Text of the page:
Every dyslexia tutor has witnessed the frustration brought on by dyslexia. Dealing with this frustration adds another element to dyslexia tutoring that cannot be ignored. In my own work as a dyslexia tutor, I have most often seen examples of this with dyslexic children who are bright. An intelligent child with dyslexia tends to be very aware of their own difficulties, and if they have not received dyslexia tutoring or instruction, very frustrated with these difficulties. For these bright children, reading difficulties can prevent them from fulfilling their natural curiosity and fully expressing themselves. For a bright child with a desire to learn, being locked out of an entire academic world like literature can lead to feelings of isolation and frustration.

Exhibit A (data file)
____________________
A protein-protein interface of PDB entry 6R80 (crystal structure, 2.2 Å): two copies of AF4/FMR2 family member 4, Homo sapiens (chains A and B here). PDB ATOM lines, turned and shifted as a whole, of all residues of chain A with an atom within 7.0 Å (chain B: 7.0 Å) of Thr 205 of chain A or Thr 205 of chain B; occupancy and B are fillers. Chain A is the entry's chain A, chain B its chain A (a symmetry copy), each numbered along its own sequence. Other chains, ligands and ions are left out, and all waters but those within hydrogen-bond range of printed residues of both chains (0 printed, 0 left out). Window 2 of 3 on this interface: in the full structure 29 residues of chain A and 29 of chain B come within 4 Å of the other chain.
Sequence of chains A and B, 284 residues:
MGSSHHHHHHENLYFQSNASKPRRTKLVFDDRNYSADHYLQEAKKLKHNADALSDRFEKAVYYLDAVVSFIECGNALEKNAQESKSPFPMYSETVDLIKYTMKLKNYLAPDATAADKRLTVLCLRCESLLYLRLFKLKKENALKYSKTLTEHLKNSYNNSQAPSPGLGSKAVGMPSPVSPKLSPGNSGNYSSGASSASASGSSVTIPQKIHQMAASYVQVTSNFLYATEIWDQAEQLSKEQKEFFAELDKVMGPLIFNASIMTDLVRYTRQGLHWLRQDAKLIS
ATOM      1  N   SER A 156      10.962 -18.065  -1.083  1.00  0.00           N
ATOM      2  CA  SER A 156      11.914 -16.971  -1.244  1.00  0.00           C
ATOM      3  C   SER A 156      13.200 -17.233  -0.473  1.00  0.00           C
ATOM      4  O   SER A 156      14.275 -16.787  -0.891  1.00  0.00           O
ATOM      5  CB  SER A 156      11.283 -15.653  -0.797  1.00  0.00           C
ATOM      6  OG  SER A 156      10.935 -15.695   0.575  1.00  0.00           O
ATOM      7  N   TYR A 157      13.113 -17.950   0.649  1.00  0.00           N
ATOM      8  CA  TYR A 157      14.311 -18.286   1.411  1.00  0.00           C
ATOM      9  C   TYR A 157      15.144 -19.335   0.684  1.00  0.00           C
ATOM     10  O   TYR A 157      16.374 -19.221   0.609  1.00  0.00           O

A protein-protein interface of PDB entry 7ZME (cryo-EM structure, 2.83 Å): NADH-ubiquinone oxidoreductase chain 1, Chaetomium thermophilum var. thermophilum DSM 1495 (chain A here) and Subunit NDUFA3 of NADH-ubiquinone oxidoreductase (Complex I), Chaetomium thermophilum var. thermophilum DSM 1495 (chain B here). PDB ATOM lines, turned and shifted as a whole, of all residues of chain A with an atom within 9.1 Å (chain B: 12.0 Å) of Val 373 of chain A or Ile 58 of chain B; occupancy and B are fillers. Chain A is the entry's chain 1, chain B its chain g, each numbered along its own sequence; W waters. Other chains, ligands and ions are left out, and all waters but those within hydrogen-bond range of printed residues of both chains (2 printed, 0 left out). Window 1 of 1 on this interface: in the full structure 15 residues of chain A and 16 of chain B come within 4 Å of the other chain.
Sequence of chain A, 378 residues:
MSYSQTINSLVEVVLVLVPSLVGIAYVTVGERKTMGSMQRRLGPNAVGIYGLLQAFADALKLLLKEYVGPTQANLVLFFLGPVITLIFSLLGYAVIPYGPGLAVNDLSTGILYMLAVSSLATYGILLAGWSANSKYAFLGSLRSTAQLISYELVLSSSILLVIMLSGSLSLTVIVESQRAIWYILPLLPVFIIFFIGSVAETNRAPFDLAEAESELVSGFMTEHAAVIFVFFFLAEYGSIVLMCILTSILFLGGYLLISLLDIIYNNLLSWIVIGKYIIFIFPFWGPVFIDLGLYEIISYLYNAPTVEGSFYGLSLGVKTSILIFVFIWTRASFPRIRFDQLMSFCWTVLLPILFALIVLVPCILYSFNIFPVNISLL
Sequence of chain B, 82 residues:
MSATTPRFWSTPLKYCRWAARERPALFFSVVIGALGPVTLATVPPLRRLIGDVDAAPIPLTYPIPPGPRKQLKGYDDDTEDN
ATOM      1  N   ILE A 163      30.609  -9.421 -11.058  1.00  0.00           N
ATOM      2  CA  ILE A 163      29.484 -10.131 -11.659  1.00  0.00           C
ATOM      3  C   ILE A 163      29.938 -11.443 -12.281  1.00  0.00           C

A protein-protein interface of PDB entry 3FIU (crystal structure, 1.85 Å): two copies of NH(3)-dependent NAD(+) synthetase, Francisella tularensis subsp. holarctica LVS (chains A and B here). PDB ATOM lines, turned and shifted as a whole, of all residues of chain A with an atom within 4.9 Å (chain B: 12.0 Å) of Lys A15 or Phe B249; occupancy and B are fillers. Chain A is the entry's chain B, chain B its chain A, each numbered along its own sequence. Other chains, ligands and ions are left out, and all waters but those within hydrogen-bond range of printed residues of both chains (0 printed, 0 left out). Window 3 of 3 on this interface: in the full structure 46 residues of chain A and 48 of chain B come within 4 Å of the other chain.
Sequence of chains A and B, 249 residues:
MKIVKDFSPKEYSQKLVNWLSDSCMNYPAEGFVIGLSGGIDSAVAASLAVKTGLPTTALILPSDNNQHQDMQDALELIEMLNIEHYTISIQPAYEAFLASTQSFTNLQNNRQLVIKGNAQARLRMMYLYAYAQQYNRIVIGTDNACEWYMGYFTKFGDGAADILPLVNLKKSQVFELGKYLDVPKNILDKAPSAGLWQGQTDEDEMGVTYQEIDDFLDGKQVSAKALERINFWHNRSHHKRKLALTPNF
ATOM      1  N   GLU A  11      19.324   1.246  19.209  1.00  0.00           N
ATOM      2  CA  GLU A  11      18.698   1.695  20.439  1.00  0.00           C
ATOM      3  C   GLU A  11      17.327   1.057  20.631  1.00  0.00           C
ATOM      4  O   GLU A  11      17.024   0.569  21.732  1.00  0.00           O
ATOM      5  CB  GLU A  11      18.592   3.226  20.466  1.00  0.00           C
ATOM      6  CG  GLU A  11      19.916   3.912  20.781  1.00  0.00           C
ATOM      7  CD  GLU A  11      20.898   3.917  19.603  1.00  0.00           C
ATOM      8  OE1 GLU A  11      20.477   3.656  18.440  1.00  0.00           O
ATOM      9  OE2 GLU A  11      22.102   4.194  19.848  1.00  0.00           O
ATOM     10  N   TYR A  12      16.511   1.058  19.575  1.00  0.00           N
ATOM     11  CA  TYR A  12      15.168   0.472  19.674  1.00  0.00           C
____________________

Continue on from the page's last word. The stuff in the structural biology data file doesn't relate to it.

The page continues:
In dyslexia tutoring, a tutor is often required to break down these barriers of frustration before they can establish a working relationship with the student. Sometimes, this frustration causes the dyslexic child to act out against those who are trying to help them. Often, the simple fact that they are in dyslexia tutoring brings back painful feelings of failure during the first few weeks. However, this doesn’t last, because some of the most dramatic turnarounds I have seen in my years as a dyslexia tutor were with students who began dyslexia tutoring in a frustrated, angry state of mind. When these children receive the help they need, they begin to gain back the confidence and self-esteem that was absent, and this results in a dramatic change in attitude.
With the right approach, frustration can be turned into happiness and success.